Life and Leisure Activities following Stroke or Transient Ischaemic Attack (TIA): An Observational, Multi-Centre, 6-Month Follow-Up Study

Reeves, Matthew J. and Thetford, Clare and McMahon, Naoimh and Forshaw, Denise and Brown, Chris and Joshi, Miland and Watkins, Caroline (2022) Life and Leisure Activities following Stroke or Transient Ischaemic Attack (TIA): An Observational, Multi-Centre, 6-Month Follow-Up Study. International Journal of Environmental Research and Public Health, 19 (21): 13848. ISSN 1660-4601

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Objective: To examine changes in leisure participation following stroke/transient ischaemic attack (TIA) and explore its relationship to modifiable and non-modifiable participant characteristics. Design: An observational study design with self-report questionnaires collected at two time points (baseline and 6-months). Setting: The study was conducted across 21 hospital sites in England, Wales, and Northern Ireland. Participants: Participants were aged 18+ and had experienced a first or recurrent stroke or TIA and had a post-stroke/TIA modified Rankin score (mRS) of ≤3. Procedure: Research practitioners at each site approached potential participants. Individuals who agreed to participate completed a baseline questionnaire whilst an inpatient or at a first post-stroke/TIA clinic appointment. A follow-up questionnaire was posted to participants with a freepost return envelope. Two questionnaires were developed that collected demographic information, pre-stroke/TIA mRS, social circumstances (e.g., employment situation) and incorporated the shortened Nottingham Leisure Questionnaire (sNLQ). Results: The study recruited eligible participants (N = 3295); 2000 participants returned questionnaires at follow-up. Data showed three participant variables were significant predictors of engagement in leisure activities post-stroke/TIA: age, sex, and deprivation decile. There was an overall decline in the number and variety of leisure activities, with an average loss of 2.2 activities following stroke/TIA. Only one activity, “exercise/fitness” saw an increase in engagement from baseline to follow-up; watching TV remained stable, whilst participation in all other activities reduced between 10% and 40% with an average activity engagement reduction of 22%. Conclusions: Some groups experienced a greater reduction in activities than others—notably older participants, female participants, and those living in a low socioeconomic area. Registration: researchregistry4607. Strengths and limitations of this study: 1. This is the largest-ever study to survey life and leisure activity engagement following stroke/TIA. 2. Survey responses were self-reported retrospectively and, therefore, may have been misreported, or misremembered. 3. Despite the large cohort, there were few participants, and so respondents, from ethnic minority groups.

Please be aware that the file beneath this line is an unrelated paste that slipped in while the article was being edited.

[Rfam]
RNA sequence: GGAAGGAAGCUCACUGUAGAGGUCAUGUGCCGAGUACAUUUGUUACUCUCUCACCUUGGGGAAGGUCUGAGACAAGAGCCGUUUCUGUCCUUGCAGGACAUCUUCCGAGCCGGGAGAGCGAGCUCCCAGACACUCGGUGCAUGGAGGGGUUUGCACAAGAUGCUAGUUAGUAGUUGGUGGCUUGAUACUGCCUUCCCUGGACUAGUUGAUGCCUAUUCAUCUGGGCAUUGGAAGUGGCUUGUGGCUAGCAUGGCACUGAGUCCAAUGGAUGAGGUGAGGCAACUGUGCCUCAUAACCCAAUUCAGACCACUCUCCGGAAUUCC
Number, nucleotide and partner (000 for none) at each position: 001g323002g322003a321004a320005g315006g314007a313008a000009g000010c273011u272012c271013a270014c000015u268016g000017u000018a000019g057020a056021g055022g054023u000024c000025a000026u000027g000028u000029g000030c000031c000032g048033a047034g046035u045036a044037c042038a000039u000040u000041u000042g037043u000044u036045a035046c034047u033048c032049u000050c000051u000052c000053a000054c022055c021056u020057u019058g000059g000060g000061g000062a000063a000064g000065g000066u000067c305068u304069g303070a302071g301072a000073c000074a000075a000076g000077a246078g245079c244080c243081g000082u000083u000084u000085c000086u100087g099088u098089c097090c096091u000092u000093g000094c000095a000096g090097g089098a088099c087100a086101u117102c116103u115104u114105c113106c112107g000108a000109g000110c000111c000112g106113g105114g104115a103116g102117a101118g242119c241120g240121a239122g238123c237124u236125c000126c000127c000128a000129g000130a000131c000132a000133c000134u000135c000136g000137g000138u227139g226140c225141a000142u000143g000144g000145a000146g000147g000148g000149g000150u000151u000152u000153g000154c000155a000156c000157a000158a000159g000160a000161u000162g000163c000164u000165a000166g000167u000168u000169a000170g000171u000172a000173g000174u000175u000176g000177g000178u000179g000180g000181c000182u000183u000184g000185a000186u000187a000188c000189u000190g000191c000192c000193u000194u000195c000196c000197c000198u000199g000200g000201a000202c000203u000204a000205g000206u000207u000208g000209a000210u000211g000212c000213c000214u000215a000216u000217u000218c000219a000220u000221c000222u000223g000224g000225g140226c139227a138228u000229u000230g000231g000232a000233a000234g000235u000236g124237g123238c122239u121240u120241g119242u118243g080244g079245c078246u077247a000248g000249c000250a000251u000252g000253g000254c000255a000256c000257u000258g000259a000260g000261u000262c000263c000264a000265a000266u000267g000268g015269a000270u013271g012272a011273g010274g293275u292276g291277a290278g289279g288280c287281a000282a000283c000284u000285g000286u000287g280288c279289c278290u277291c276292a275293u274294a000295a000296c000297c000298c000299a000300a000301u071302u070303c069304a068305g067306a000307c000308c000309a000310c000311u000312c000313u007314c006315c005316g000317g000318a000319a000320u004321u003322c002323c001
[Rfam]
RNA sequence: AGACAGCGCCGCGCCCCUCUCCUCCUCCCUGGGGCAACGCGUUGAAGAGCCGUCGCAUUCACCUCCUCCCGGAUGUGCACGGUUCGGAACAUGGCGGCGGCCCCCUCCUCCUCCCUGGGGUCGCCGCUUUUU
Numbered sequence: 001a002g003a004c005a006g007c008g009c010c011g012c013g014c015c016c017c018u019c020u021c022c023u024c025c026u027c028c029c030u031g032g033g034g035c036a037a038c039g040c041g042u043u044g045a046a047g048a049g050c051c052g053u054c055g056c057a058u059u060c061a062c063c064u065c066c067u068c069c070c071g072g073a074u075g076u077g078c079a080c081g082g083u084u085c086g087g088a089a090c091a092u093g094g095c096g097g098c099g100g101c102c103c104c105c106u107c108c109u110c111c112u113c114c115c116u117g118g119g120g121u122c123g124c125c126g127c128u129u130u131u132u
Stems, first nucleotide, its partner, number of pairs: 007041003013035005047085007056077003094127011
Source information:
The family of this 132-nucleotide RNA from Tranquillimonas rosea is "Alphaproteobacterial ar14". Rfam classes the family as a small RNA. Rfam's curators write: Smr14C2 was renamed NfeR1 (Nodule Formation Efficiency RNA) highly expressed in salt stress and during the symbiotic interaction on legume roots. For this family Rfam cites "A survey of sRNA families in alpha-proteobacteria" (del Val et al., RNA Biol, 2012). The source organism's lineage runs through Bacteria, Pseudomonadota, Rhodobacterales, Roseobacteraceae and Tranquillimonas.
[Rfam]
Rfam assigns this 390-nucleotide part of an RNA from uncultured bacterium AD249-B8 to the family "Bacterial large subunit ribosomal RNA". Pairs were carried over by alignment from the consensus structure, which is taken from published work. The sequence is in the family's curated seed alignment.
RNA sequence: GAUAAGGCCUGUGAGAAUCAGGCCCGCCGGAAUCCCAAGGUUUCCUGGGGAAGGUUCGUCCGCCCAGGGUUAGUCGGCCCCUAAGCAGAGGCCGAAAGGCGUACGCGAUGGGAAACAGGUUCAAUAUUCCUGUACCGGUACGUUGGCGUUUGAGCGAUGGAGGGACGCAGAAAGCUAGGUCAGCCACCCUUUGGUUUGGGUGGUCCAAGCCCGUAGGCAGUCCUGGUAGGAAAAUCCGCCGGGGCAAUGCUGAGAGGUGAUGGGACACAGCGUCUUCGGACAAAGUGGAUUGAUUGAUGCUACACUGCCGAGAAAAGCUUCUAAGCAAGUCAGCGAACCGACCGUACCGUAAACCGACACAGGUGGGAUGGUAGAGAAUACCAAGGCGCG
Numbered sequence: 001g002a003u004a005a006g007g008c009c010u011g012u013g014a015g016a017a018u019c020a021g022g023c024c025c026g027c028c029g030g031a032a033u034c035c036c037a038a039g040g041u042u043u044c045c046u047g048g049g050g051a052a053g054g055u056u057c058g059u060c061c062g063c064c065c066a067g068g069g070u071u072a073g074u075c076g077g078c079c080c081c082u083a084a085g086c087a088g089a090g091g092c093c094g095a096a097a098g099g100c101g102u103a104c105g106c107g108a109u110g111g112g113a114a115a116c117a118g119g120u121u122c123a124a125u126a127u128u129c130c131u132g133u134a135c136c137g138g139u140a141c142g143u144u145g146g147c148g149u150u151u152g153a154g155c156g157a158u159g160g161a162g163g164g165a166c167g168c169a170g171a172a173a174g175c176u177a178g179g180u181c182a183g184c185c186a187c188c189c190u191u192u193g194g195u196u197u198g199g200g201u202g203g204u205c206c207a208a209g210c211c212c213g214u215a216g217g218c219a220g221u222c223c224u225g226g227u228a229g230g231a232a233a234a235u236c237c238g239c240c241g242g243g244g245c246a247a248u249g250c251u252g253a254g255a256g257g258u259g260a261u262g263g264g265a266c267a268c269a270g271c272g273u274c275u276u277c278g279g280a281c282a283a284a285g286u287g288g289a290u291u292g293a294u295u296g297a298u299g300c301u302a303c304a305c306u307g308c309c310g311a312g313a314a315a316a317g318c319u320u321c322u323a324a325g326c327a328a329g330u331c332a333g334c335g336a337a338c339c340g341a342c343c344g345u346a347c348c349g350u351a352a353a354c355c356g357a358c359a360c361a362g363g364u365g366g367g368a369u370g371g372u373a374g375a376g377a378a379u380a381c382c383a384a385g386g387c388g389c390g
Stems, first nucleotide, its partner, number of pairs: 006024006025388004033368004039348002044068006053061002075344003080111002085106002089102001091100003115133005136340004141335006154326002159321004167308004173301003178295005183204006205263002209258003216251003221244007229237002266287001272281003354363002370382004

Item Type:
Journal Article
Journal or Publication Title:
International Journal of Environmental Research and Public Health
Uncontrolled Keywords:
?? articlestroketialeisurephysical activityrehabilitationsportpublic health, environmental and occupational healthhealth, toxicology and mutagenesis ??
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Deposited On:
02 Feb 2023 09:10
Last Modified:
13 Feb 2024 03:45